Admittedly, albinism is something that I have never given much thought to. I was actually quite surprised when I saw it appear as a workshop title amongst other issues during our week in Valencia discussing Human Rights. Yes, I knew what the condition was, I've even met people with the condition before. However, these people I have met... I'd never considered their lives to be much different to my own. Their skin, hair and general appearance was different, but I could never imagine it hindering their daily lives.
Nukanti Foundation held it's first Human Rights, European Citizenship and Intercultural Exchange to take part in the project “Youth and Human Rights”, funded through the European Commission. The project is organized and hosted by Fundación por los Derechos Humanos 10.12.48 (Spain), in cooperation with Nukanti (UK) and Tiwtmin Tiwtmin Association (Morocco).
Niousha Roshani, Nukanti Foundation's Founders recent trip to Bogota and Cali meeting with the peacebuilders and youth we work with. From plastic bottle houses to Capoeira and insights and reflections from the impact the programmes deliver.
Insight into being an intern on the ground with Nukanti Foundation, hear from Philipp Zwehl about the Weaving Cazuca and Capoeira projects
Teaching English in Colombia – and Learning about Life
Based in Southampton (UK), Alliants - a technology solutions company driving better customer experiences for the brands they serve. On the weekend of 7-9 February 2014, it hosted the local meeting for #Hack4Good. Over 48 sleepless hours, the team from Alliants collaborated with two nonprofits, Nukanti and a local charity known as Learning through Landscapes, for whom the team designed apps geared towards motivating kids to go outdoors and get away from their screens.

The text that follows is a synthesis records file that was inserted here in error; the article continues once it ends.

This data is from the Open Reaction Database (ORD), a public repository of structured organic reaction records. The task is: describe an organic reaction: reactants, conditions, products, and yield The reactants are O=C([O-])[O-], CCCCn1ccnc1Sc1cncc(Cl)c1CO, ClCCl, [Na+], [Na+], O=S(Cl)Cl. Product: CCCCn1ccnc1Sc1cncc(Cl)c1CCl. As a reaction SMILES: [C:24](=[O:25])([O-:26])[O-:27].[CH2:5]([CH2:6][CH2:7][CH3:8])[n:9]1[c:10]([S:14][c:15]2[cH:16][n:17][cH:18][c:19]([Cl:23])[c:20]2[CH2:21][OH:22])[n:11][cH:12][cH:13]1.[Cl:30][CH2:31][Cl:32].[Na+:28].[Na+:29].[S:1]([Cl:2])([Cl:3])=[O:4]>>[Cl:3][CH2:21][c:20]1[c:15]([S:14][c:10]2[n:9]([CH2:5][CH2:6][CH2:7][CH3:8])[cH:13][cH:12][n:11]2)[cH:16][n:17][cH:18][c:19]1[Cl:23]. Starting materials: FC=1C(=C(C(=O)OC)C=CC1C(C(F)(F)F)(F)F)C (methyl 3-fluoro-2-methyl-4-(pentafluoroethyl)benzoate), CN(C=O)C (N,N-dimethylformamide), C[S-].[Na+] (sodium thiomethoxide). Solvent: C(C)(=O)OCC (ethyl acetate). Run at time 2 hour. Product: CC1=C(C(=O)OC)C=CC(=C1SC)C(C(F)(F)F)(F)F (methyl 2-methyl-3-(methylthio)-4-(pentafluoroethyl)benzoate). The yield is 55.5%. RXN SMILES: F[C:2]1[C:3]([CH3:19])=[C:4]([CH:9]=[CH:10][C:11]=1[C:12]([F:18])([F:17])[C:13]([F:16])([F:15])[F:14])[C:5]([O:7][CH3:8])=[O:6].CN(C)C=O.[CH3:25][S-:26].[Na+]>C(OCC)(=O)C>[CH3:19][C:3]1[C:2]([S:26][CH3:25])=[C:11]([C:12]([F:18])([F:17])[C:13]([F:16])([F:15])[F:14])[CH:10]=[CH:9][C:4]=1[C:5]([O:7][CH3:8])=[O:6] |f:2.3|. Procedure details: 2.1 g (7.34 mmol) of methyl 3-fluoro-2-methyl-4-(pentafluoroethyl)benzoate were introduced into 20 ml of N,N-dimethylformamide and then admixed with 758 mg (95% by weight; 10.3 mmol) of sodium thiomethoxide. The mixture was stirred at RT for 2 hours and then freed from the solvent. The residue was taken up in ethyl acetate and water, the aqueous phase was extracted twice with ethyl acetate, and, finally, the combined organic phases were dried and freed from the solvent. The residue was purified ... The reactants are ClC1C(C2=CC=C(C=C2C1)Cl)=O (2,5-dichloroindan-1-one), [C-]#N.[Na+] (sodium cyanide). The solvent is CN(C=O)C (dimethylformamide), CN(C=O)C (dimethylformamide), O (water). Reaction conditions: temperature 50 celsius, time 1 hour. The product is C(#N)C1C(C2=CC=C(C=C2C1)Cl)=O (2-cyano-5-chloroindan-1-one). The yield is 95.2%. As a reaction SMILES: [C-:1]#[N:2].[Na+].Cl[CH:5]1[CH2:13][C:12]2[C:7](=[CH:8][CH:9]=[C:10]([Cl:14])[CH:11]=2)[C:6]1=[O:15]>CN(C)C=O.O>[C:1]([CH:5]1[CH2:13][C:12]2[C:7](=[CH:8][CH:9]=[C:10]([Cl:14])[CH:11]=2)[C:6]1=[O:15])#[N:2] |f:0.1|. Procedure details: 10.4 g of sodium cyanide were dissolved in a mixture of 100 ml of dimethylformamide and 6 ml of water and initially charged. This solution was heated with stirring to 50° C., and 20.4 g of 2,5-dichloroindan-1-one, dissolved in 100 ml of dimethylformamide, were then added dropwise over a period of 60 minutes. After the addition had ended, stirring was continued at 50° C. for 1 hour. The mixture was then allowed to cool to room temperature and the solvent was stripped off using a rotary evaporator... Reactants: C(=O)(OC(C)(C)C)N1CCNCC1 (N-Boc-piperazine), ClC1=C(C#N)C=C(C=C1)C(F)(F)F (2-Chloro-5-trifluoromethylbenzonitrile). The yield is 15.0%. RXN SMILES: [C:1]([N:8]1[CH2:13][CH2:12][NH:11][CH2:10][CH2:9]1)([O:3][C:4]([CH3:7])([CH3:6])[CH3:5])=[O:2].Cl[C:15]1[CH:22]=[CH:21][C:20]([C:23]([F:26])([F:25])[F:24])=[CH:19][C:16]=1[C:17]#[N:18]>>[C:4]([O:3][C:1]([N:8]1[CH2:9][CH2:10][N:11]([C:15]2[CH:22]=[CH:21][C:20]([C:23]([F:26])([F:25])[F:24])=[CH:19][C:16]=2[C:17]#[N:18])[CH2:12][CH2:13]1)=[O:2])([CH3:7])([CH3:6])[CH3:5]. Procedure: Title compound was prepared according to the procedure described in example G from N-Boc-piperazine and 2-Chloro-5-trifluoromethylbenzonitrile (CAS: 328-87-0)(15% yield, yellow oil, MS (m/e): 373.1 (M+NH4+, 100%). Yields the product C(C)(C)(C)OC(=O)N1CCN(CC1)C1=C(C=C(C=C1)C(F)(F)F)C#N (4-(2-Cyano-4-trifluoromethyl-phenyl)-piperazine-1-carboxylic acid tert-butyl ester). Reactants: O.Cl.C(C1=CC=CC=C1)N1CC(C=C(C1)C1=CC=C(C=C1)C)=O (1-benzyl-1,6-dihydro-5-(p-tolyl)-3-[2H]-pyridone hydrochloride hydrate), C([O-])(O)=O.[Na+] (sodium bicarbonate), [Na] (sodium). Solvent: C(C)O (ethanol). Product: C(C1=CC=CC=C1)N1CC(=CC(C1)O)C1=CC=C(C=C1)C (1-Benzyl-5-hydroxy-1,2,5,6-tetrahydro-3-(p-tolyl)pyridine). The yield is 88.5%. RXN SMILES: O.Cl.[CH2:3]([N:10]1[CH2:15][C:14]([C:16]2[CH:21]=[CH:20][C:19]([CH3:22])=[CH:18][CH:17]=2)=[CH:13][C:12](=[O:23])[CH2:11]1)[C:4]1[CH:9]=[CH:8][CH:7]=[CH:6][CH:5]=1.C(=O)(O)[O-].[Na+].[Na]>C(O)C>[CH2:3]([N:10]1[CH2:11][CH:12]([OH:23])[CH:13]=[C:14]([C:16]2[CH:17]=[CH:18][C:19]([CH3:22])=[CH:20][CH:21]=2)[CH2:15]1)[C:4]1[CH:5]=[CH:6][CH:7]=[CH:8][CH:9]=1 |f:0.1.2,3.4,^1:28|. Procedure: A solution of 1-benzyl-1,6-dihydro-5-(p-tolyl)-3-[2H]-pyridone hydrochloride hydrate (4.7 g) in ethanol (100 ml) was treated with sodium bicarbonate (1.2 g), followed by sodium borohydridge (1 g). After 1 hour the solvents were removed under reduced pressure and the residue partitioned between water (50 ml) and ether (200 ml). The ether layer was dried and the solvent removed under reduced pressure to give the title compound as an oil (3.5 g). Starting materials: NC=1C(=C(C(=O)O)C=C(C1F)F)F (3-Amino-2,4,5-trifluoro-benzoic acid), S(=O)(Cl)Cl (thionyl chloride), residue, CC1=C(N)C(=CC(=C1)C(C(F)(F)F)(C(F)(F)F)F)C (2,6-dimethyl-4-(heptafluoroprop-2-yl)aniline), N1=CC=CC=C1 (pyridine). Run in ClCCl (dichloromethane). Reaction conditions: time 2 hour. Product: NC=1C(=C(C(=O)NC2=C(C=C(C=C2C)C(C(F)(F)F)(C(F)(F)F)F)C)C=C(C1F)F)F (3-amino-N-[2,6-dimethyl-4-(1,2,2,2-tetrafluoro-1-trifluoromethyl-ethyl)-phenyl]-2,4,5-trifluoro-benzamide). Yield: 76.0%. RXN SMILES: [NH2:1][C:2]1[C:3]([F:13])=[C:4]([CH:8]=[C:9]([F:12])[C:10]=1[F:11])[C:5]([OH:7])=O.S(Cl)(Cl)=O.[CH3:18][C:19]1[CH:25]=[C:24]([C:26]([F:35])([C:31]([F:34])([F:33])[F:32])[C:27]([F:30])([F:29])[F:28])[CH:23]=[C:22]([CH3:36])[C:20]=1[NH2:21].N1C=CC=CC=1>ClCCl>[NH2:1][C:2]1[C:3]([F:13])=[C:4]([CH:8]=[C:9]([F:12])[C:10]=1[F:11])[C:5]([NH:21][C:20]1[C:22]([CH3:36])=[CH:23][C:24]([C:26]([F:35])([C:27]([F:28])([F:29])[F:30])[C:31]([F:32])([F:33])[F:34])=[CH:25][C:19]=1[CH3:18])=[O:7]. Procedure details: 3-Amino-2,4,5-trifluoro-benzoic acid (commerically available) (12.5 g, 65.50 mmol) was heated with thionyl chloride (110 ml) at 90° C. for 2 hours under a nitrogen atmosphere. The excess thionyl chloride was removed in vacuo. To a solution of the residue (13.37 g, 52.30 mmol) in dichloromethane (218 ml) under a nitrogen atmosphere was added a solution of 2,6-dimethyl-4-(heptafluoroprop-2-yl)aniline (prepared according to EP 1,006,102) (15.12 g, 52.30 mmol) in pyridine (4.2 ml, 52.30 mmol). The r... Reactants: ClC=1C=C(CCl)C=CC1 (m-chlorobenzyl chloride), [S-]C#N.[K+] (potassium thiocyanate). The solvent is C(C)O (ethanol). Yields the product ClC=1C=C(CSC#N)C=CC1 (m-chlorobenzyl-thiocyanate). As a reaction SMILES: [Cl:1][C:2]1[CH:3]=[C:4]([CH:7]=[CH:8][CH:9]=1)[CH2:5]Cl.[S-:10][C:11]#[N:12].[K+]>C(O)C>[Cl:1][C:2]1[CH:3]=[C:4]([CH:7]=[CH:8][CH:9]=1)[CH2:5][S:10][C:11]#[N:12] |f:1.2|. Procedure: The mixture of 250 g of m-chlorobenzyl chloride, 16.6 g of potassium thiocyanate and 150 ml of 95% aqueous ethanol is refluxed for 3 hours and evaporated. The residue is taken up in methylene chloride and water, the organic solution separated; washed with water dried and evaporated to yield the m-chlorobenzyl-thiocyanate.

NukantiShop is a bridge between artisans from all over the globe and the world market, creating opportunities for fair trade, using recycled and eco-friendly materials, and investing back into social programs for children. Through your purchase, you can impact the lives of many artisans and children we work with!
It’s time for me to go. It’s time for me to say good bye. It’s a sad time!
It doesn’t feel like it’s been almost five months since I first saw the mountains of Colombia and the peaks of Cerro Batero and Gobia guarding the lives of all Quinchienos from above. These five months have been busy with learning, exploring and, in the same time, teaching and sharing experiences. It’s a mutual process. Together with the locals we influenced the life of each other in some ways.
After a few months living and working in Colombia finally we took some time off and travelled to the North first and then to the South a bit. And as a result we are even more in love with this country. Colombia is amazing! Okay, so here are the details:
Holiday and festive season in Colombia!
Colombians are religious. I knew this before but Semana Santa still surprised me. This life stopped in Quinchia for a week and religious people spent the days celebrating, praying, and perhaps deepening their beliefs. Also, this week the local secondary school celebrated its 50th anniversary. For these two reasons there were lots of things happening in town and Quinchia was energizing.
‘The only risk is that you stay’ – says the slogan of the official travel guide of Colombia. And after two months in this country I’m realising how true it is. I arrived here with knowing not much else but the general stereotypes of this country – the sea, dancing and the FARC. Since then, my view has taken a 180 degree turn. Colombia is so much more! Amazing nature, rich culture and the kindest people in the world – and also so much to be done socially, economically as well as politically.